A round up of the Integration Insights series looking at the importance of relationships.
Over the last month the Integration Support team has been focusing on Relationships through our new series Integration Insights. Relationships are key to the transformation of the health and social care system, identified by both Audit Scotland and the Ministerial Strategic Group for Health and Community Care as a central feature to the success of integration in their respective publications “Health and Social Care Integration: Update on progress” (this link will take you away from our website) and “Health and Social Care integration: progress review” (this link will take you away from our website).
“Attitudes and relationships are more important than anything else” – Third and Independent Sectors as Partners
But why are relationships fundamental to the success of health and social care integration? In the context of integrated health and social care, relationships are a broad concept. They involve Scottish Government, Local Authorities, NHS Health Boards, members of Integration Joint Boards, Health and Social Care Partnerships, the third and independent sectors, the community and individuals; all interacting with one another directly, but also as a complex system.
Relationships are the mechanism by which these partners are able to navigate this diverse landscape and form working partnerships. They develop the trust and respect which allow partners to be confident in collaborating together.
“… it works best if the partnerships are based on mutual respect for each other’s professional roles, and a joint commitment to putting people who use services at the heart of the support or intervention.” – We Need to Talk about Integration
They lead to an increased understanding of each other’s areas of expertise, their strengths and the value they add to the health and social care sector, informing who to involve and when.
“Strong relationships between health and social care, the Third Sector Interface, independent sector, housing, public health, Vibrant Communities, the Health Council, the ALLIANCE, and other partners generate ownership of priorities and actions” – We Need to Talk about Integration
These characteristics of relationships then allow different organisations, systems and individuals to work together to develop services which meet the needs of the people who access them more effectively than they would be able to alone.
“We must remember that integration is not just about services; it is about building relationships and teams to better serve those who access them” – Integration in Action – Six themes of integration
Developing integrated services which are seamless at the point of use requires relationships to be developed and maintained between all partners in health and social care – including the third and independent sector, communities, carers and people who access services. These positive and supportive relationships create an environment where integrated health and social care can succeed, by enabling partners to share knowledge, collaborate and work together as equals to create innovative services and systems.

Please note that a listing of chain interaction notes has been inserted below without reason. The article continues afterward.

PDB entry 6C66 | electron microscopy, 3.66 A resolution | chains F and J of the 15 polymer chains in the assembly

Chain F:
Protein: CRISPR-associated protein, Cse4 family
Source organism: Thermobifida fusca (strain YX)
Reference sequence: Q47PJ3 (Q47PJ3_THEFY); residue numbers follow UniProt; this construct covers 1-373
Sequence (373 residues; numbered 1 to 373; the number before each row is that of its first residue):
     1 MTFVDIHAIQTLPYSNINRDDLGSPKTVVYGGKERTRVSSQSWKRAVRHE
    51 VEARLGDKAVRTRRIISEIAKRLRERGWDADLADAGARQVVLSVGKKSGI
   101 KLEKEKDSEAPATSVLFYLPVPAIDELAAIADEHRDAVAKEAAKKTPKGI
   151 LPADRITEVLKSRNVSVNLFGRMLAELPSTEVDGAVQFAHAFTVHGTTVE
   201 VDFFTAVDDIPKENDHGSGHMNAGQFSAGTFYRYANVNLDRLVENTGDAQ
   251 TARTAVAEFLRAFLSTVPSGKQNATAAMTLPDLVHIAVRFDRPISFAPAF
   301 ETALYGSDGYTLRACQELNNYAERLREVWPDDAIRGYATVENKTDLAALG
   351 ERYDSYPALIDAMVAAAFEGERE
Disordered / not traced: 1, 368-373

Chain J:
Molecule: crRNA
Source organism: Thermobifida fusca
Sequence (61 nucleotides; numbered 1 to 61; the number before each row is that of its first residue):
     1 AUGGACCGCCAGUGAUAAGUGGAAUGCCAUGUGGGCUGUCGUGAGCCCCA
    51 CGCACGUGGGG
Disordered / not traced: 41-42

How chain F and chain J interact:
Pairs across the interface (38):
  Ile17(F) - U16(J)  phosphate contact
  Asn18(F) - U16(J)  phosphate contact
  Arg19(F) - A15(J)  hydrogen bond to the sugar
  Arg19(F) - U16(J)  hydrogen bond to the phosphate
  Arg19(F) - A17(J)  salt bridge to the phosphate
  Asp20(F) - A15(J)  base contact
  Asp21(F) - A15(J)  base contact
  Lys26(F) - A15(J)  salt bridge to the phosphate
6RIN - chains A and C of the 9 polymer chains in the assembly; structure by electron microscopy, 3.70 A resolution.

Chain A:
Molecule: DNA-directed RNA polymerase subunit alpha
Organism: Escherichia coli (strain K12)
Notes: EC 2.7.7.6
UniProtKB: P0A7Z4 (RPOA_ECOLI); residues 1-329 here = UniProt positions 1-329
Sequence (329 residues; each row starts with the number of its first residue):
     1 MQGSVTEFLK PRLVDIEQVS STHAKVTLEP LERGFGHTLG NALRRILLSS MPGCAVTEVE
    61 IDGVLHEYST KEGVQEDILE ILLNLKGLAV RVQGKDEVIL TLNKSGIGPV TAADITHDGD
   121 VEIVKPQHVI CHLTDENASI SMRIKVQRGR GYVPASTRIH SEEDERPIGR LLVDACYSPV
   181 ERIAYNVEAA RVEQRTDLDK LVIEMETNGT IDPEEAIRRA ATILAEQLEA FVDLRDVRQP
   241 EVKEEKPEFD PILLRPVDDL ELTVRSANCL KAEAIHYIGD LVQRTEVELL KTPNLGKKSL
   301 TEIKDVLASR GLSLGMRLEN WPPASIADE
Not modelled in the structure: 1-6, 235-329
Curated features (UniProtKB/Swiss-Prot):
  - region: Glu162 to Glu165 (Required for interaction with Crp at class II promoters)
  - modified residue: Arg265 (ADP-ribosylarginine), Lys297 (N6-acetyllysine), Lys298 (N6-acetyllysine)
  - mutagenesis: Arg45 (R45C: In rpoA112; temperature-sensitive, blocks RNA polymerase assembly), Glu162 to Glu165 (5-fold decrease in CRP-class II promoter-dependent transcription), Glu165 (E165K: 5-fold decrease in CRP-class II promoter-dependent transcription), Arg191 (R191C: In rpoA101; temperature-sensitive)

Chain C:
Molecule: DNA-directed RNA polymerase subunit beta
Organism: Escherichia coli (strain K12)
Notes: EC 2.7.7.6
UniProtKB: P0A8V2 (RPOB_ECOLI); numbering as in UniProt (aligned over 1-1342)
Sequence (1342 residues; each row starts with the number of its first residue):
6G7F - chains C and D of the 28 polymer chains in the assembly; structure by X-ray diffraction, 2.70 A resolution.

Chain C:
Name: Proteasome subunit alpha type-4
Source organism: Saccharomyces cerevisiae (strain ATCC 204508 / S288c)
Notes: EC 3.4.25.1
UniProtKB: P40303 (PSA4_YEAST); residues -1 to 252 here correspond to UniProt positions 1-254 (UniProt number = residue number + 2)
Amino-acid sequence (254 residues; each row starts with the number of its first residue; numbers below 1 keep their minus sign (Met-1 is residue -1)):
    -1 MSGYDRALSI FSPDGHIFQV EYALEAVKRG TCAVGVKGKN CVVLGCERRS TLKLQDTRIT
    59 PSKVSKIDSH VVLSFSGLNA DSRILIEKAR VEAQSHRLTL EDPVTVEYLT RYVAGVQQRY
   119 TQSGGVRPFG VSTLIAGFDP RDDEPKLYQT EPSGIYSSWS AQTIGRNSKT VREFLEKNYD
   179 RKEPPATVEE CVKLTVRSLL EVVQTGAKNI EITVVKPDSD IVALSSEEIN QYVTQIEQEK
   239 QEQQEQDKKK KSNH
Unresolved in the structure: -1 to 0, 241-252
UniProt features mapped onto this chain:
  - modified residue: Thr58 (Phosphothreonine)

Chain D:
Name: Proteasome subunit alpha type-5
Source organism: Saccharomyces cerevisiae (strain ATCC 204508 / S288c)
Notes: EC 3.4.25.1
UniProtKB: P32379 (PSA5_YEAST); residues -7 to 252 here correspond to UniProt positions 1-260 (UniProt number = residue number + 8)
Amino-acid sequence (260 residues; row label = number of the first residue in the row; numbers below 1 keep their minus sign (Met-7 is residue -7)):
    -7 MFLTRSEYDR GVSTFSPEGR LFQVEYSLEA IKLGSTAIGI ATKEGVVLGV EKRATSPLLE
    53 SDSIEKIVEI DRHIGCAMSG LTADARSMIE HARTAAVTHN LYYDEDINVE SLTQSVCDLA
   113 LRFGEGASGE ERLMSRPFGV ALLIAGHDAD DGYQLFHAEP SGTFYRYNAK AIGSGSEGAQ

As a part of the Integration Insights series on Relationships, and others, the ALLIANCE has produced a number of pieces which analyse, discuss and describe the features of relationships to explore this in more depth:
- Loneliness and Social Connectedness during COVID-19 – A podcast featuring Anne Callaghan from the Campaign to End Loneliness looking at the impact of loneliness, the importance of social connectedness and the COVID-19 pandemic.
- ‘It’s all about trust and relationships’ – Moray Wellbeing Hub’s story of integration in Moray – Reflections from Heidi Tweedie, Champion and Director of Moray Wellbeing Hub, on the impact of COVID-19 on the integration process in Moray.
- Periods don’t stop during a pandemic – A Community in Action article detailing the partnership between PKAVS Third Sector and the local Community Planning Partnership to provide of free period products locally both prior to and during the COVID-19 pandemic.
- Scotland All Strong navigates COVID-19 – A Community in Action article exploring how Scotland All Strong have adapted their services and responded to COVID-19, including the role of relationships.
For integrated health and social care to be truly successful it is necessary to go beyond building and strengthening the relationships which are already in place, and to reach out and involve new partners, especially to those individuals and communities who are under-represented in our current systems. In recognition of this, and its particular significance as we all begin to look to the future and consider the “New Reality”, Integration Insights will next look at the importance of involving individuals through the theme of Engagement.